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DMT Brings You: Two Ways to Sharpen Your Hunting Knife

As every hunter knows, a hunting knife needs proper care, and there are countless methods for sharpening a hunting blade, depending on how the knife is used in the field or on the trail. The experts at Diamond Machining Technology (DMT) have composed a “how to” article below to help knife users understand which sharpening techniques are best for different hunting-knife tasks. If you enjoy the below, you’re also certain to like: “Sharpen a Knife & Care For Your Collection.”

Two Ways to Sharpen Your Hunting Knife

By Stan Watson

The hunting knife, whether the folding or fixed-blade type, is an invaluable tool for hunters since its hard, strong steel blade is made for cleaning and butchering game. But, truth be told, many outdoorsmen like to carry a hunting knife as an all-purpose cutting tool. So, when you think about the best way to sharpen your hunting knife, first think about how it will be used.

If you plan on using the blade for gutting and field dressing animals, you need a razor sharp blade. The hide of an animal is tough and you want your knife to make easy, smooth cuts through the skin and muscle. To get that result you want to sharpen at a shallower angle.

I always recommend manual sharpening on a diamond stone, because it removes only the necessary amount of metal—protecting your knife and prolonging its life. With diamond stones from DMT Diamond Machining Technology, you never need oil. If you want to moisten the stone, you can use water, but it’s not necessary. Start with a coarse grit diamond stone and, holding the knife so the blade meets the stone at a 20- to 22-degree angle, stroke the blade with modest pressure across the stone six or eight times; then change direction (if you began by stroking away from you, switch and carefully stroke the blade towards you using the same motion). Diamond stones sharpen blades quickly, so there’s no need to rush your strokes. Take the time to handle your blades and edges in a safe manner.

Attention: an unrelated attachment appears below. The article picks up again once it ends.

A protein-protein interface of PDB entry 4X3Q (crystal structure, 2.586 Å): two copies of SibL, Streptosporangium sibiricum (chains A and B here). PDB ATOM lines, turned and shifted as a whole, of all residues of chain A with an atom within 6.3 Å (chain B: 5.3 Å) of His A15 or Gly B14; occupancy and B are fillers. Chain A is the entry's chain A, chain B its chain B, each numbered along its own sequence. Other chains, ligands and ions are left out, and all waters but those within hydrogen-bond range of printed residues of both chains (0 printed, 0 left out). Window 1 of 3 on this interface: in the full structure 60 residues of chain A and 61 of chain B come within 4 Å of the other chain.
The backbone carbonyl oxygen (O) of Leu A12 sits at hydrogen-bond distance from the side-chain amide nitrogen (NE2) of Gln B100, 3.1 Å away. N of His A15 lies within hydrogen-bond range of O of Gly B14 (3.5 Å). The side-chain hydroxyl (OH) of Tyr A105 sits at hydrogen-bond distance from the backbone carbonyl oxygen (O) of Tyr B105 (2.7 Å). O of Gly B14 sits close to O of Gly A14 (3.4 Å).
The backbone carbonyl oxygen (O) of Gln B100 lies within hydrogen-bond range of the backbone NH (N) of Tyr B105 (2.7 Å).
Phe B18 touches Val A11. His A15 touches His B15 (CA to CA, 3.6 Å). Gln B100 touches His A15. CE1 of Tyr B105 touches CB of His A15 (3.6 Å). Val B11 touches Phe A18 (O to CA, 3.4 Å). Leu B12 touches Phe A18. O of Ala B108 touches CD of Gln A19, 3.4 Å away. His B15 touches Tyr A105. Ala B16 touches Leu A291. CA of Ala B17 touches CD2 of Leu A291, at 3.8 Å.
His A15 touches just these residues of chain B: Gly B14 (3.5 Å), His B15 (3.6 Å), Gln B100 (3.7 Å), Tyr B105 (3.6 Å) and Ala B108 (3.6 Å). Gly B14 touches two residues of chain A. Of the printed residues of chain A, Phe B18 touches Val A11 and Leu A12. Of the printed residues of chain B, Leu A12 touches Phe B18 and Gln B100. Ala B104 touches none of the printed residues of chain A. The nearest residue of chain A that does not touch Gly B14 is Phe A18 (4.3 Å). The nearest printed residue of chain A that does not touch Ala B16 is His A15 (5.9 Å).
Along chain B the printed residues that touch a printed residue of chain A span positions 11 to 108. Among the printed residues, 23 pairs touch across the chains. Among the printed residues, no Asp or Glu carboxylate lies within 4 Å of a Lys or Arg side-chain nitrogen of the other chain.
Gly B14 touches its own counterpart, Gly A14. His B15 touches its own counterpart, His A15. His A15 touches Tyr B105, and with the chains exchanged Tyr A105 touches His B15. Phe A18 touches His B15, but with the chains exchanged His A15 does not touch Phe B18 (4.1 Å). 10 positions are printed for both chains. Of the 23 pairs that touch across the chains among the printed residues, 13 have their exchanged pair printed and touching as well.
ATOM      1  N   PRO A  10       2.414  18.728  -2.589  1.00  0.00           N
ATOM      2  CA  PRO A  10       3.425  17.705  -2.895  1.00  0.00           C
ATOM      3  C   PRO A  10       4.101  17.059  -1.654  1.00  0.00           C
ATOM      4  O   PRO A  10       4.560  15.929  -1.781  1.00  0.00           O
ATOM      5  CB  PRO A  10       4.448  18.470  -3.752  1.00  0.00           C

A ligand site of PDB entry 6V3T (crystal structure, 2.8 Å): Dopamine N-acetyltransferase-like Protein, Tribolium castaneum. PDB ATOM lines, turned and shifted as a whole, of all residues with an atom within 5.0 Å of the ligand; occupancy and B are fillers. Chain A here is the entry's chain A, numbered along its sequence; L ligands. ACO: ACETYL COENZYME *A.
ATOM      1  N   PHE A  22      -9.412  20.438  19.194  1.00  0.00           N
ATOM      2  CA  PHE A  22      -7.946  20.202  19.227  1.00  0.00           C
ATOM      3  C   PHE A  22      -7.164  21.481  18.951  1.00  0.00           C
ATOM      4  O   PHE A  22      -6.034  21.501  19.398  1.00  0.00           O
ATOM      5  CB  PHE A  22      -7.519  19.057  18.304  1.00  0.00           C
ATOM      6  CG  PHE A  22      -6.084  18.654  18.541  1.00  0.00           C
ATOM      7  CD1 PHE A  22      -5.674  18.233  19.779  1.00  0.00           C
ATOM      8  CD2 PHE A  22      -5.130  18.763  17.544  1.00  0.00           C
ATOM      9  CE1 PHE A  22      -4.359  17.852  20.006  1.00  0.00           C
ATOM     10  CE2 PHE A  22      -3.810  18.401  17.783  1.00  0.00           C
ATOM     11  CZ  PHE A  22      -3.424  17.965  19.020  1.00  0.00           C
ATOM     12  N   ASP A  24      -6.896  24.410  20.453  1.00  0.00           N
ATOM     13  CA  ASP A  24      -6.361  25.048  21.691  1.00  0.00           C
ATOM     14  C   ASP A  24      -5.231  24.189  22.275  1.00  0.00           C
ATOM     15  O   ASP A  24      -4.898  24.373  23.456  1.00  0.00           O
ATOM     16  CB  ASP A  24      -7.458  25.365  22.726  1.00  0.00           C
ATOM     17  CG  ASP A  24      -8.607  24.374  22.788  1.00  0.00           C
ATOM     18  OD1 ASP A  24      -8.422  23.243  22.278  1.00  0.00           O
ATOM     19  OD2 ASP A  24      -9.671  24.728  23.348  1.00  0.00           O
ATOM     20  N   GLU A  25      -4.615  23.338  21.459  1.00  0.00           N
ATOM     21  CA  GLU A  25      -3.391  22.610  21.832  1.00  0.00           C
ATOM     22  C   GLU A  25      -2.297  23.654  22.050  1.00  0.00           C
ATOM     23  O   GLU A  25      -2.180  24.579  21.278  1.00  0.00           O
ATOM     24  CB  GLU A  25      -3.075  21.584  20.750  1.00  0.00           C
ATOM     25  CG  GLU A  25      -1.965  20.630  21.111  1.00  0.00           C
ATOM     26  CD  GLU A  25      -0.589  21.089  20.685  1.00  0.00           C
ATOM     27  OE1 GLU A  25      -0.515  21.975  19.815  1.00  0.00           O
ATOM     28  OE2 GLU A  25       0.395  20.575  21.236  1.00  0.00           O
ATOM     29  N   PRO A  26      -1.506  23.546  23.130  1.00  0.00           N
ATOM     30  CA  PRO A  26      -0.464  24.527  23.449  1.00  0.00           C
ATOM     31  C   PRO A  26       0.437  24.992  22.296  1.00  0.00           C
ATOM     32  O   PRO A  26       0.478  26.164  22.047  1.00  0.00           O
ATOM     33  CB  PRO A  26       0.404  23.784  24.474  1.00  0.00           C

Once you’ve finished with the coarse grit, move on to a fine grit and repeat the process. Then, to get the razor edge you need, give the blade a few strokes along an extra-fine grit. Remember, the finer the grit, the lighter your strokes should be. The result will be a blade that has a straight, true sharp edge for cleaner cutting and dressing.

For those of you who like the feel and performance of a hunting knife, but want to use it as an all-purpose cutter, you don’t need the razor sharpness that comes with an extra-fine grit stone and a shallow sharpening angle. It’s better to have a micro-serration on the blade.

To get that result, use just a coarse grit diamond stone and hold the knife so the blade is at a steeper angle, about 24 to 28 degrees. This will give your blade greater strength to stand up to tough cutting tasks. A surface with tiny serrations allows the blade to work in a sawing motion—unlike the straight razor-sharp cuts you need when gutting a deer, for example.

Whether you’re a pro or novice hunter, it can be hard to maintain a precise and consistent angle throughout the sharpening process. One solution is DMT’s Aligner Blade Clamp, which provides for guided sharpening to help you set and keep the correct angle for the task at hand. The Aligner is easy to use, offers seven-angle adjustability and accommodates wider and thicker blades. Plus, the clamp won’t damage your blades.

A well-made hunting knife can last for years, especially if you keep it sharp. With diamond sharpening stones from DMT, you will be able to quickly, simply and safely get the edge that keeps your knife working to its fullest potential.

Stan Watson is the technical director for Diamond Machining Technology, manufacturer of a full line of Made in the USA diamond sharpening tools for use in woodworking, camping, fishing, hunting, outdoor and winter sports, culinary arts, gardening, police/security and industrial applications. He is the holder of 11 engineering patents in the sharpening industry. He can be reached at swatson@dmtsharp.com.

If you enjoyed the above, you’re also certain to appreciate: “Sharpen a Knife & Care For Your Collection.”

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